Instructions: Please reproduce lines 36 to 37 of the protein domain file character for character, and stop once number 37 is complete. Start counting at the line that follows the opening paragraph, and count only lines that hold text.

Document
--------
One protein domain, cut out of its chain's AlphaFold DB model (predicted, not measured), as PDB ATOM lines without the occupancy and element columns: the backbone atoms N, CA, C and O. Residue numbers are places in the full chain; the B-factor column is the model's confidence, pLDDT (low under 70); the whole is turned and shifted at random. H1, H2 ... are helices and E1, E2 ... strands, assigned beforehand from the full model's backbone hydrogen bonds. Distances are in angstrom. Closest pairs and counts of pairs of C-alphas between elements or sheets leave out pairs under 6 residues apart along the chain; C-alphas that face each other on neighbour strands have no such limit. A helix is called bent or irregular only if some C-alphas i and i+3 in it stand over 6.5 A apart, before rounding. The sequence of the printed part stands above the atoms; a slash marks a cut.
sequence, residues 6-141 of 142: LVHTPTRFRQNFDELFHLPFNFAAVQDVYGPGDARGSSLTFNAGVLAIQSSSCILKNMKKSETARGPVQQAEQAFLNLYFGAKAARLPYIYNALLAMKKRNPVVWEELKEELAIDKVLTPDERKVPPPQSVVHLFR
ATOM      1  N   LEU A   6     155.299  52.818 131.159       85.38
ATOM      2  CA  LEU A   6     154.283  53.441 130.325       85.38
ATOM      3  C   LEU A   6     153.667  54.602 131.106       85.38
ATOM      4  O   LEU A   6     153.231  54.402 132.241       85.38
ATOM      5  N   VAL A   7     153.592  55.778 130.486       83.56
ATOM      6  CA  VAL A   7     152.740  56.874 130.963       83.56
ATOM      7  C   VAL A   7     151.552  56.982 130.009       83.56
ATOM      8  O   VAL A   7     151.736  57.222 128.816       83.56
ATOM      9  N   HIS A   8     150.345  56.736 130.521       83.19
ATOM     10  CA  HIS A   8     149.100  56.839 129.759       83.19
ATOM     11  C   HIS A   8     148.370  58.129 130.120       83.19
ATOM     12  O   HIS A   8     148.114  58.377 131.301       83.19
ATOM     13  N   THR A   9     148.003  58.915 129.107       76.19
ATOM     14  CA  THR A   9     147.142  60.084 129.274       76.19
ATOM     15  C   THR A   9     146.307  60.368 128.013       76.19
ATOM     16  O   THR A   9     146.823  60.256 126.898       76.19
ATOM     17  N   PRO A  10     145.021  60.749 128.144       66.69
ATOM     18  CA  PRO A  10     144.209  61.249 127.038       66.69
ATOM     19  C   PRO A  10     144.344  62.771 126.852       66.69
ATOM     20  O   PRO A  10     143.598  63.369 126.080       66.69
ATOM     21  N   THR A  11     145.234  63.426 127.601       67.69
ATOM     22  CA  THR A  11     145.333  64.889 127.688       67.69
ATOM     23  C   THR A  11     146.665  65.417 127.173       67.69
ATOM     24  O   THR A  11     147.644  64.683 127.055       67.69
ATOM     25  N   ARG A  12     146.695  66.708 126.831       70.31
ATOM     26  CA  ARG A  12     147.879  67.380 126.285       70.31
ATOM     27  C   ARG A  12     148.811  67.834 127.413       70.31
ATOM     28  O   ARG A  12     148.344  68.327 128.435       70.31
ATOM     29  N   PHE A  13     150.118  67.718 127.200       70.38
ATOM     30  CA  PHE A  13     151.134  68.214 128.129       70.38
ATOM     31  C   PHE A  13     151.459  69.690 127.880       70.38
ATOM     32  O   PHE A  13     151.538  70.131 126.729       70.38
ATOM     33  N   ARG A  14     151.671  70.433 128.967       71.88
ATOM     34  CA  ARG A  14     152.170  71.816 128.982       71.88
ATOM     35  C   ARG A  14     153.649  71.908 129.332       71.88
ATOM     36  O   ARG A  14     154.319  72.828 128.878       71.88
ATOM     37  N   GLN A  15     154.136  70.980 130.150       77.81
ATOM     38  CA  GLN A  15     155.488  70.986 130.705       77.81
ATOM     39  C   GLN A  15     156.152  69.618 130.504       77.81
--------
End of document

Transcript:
ATOM     35  C   ARG A  14     153.649  71.908 129.332       71.88
ATOM     36  O   ARG A  14     154.319  72.828 128.878       71.88